We need to know our nothingness, our lowliness and our emptiness. The more we empty ourselves of pride and worldly worth, the more God can fill us with himself. The more we humble ourselves, the more God can exalt us. It’s a complete reversal of the world’s values as we experience them day-to-day. And since we are terrified to be “nothing,” we are always looking for ways to prove that we are something.
If we are nothing, what can make us feel like we are something? Data, metrics and graphs: things that calm our fears with numerical assertions of our importance. These can make us feel like we’re somebody big and we’re going somewhere important. I lament that the Church and her institutions have become more and more addicted to data and metrics during the past 40 years. Is this addiction to data and metrics related to Mary’s fading into the background and our corresponding loss of knowing our dependence on God? . . .
Tuesday, August 26, 2014
Various news sources are speculating about the case of the former papal nuncio to the Dominican Republic, Josef Wesolowski, who is alleged to have sexually abused children and youth in the country where he served. Much of this speculation, often accompanied by misleading headlines of various articles, is just that, opinion and conjecture. There is not a whole lot of appreciation or analysis of the law of the Church and of nations that applies to this case.
Let’s start with the law of the Church. All things being considered, it appears that the Holy See acted as expeditiously as any sovereign would be obliged to do in reining in its natural person subject, i.e., Josef Wesolowski, through the exercise of the nationality principle (Wesolowski held and used a diplomatic passport of the Holy See). This is not the law of the “Vatican” or the Church or Holy See but the law of nations, i.e., public international law. Along with complementary norms of the Code of Canon Law, this principle of the law of nations would explain Wesolowski’s recall to Rome and the initiation of due process against him—a principle which applies to all sovereigns temporal and spiritual. It is the principle of personal jurisdiction which has led to his dismissal from the clerical state, i.e., his laicization. Some commentators do not understand the significance of this element of the juridical process. As a cleric, I can assure anyone that this is a legal event of profound legal, ecclesiastical, and moral significance. To many non-clerics, it may seem nothing or a mere tap on the wrist. In reality, it is something of momentous significance.
In the further exercise of due process, Wesolowski has appealed the decision resulting in his laicization. Of course, many defendants—be they engaged in civil or criminal proceedings—have the juridical right to appeal most decisions that are unfavorable to them. Mr. Wesolowski has exercised this right as it is the right of any defendant. Due process does not stop with the initial decision in most contested matters, nor does it stop with Wesolowski’s laicization.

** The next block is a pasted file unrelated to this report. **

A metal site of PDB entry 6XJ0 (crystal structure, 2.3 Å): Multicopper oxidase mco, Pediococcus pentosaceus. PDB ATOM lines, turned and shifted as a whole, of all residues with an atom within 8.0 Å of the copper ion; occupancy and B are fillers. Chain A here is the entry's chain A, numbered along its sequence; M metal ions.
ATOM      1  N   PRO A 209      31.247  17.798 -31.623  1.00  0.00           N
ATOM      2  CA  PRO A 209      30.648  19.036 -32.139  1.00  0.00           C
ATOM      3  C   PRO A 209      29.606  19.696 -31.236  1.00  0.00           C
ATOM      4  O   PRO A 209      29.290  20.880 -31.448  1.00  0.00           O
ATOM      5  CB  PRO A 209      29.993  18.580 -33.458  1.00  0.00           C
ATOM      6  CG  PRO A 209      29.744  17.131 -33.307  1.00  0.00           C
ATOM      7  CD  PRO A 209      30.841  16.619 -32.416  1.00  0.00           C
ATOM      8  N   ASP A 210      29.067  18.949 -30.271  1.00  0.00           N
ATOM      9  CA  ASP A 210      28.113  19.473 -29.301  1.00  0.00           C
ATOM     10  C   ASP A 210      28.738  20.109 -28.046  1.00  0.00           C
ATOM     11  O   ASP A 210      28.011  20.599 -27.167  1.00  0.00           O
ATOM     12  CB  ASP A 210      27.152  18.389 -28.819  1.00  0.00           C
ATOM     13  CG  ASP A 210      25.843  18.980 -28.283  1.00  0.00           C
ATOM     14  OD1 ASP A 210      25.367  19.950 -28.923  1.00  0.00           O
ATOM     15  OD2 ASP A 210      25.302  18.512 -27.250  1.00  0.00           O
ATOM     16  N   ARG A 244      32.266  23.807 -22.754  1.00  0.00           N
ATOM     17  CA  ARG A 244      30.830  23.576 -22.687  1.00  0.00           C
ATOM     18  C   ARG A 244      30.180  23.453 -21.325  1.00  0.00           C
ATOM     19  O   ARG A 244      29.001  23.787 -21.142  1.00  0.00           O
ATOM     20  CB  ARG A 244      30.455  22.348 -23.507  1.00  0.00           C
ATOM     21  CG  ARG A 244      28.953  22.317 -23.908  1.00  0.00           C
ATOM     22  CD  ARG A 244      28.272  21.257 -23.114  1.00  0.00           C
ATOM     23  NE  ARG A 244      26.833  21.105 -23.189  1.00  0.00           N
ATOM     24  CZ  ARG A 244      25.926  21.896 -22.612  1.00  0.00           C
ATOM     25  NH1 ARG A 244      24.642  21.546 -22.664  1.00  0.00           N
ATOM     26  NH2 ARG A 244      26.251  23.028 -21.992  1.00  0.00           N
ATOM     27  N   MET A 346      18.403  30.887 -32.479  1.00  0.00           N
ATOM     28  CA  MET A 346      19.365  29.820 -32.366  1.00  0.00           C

Mr. Wesolowski has allegedly committed wrongs against his victims and against his priestly state that has led to his laicization, but he has also committed crimes against the law of the sovereign that issued his nationality as a diplomat. As long as he was a recognized diplomat, he enjoyed diplomatic privileges and immunities against the receiving country, i.e., the Dominican Republic, under public international law. The Holy See is a party (1964) to the Vienna Convention on Diplomatic Relations (1961) which specifies that diplomats are protected from virtually all law enforcement in the country where they serve. As Article 31 of the Convention states, “A diplomatic agent shall enjoy immunity from the criminal jurisdiction of the receiving State.” The Convention does have exceptions to this principal rule, but they do not seem to apply to the Wesolowski case.
If things get complicated for the diplomat because of actions that are covered by Article 31 of the Convention, he or she can be recalled by the sending state (here, the Holy See) or declared persona non grata by the receiving state (here, the Dominican Republic) and expelled. It is not appear that the Dominican Republic expelled Wesolowski, but it is clear that the Holy See recalled him and brought the initial legal action against him in the form of laicization and the removal of his diplomatic immunity.